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Polish commission told more phone-hacking victims likely

·2 min read
FILE PHOTO: Citizen Lab researcher John Scott-Railton speaks with Reuters reporters and editors at the Reuters Cybersecurity Summit in Washington

WARSAW (Reuters) - Poland is likely to have had more victims of phone hacking using spyware developed by Israel-based NSO Group, a researcher told a commission, after allegations that Polish special services used the technology against government opponents.

Canadian researchers said late last year that phones of a senior opposition politician and two prominent government critics were hacked using Pegasus software. The findings were first reported by the Associated Press.

John Scott-Railton, a senior researcher at the University of Toronto's Citizen Lab project, told a Polish Senate commission on Monday he had seen evidence of other hacking and that he expected there to be other victims.

Jaroslaw Kaczynski, the leader of Poland's ruling nationalist Law and Justice (PiS), said this month that the country had access to Pegasus, but said suggestions it was used against political opponents were "utter nonsense".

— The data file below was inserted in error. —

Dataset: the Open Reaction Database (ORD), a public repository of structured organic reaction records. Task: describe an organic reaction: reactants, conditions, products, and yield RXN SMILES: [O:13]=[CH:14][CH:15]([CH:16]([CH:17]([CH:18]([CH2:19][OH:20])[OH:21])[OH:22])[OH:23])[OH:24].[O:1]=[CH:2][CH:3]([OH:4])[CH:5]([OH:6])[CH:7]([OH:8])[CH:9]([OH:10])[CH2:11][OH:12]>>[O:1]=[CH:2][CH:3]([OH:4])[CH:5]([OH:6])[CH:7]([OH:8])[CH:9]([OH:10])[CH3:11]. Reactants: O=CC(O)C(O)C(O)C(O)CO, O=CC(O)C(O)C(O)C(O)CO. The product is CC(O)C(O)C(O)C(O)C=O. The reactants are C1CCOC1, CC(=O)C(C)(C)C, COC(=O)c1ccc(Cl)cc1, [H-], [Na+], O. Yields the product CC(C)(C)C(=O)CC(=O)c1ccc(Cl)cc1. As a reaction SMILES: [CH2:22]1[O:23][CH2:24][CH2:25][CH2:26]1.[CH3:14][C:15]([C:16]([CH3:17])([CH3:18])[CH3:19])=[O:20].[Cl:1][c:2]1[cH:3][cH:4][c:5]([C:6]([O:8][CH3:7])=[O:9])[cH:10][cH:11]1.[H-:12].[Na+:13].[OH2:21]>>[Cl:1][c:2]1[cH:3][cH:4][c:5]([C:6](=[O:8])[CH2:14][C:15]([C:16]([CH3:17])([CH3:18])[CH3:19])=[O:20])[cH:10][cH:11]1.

Poland's opposition-controlled upper house of parliament, the Senate, created the commission to look into the allegations of phone hacking, but it has no official investigative powers.

The PiS-controlled lower house of parliament has resisted calls for a full investigative commission. No PiS senators took part in the commission on Monday.

A spokesman said the government did not see the need for any further investigative proceedings as surveillance was only possible with the agreement of a court, adding that if someone thought the law had been broken they could take legal action.

Citizen Lab says the phone of Senator Krzysztof Brejza was broken into 33 times in 2019 and data taken from it. At the time, Brejza was running the election campaign of the largest opposition party, Civic Platform.

Other victims Citizen Lab has identified are prosecutor Ewa Wrzosek, a critic of the government's judicial reforms, and Roman Giertych, a lawyer who has represented opposition figures.

(Reporting by Anna Koper and Pawel Florkiewicz, writing by Alan Charlish; Editing by Frank Jack Daniel and Alexander Smith)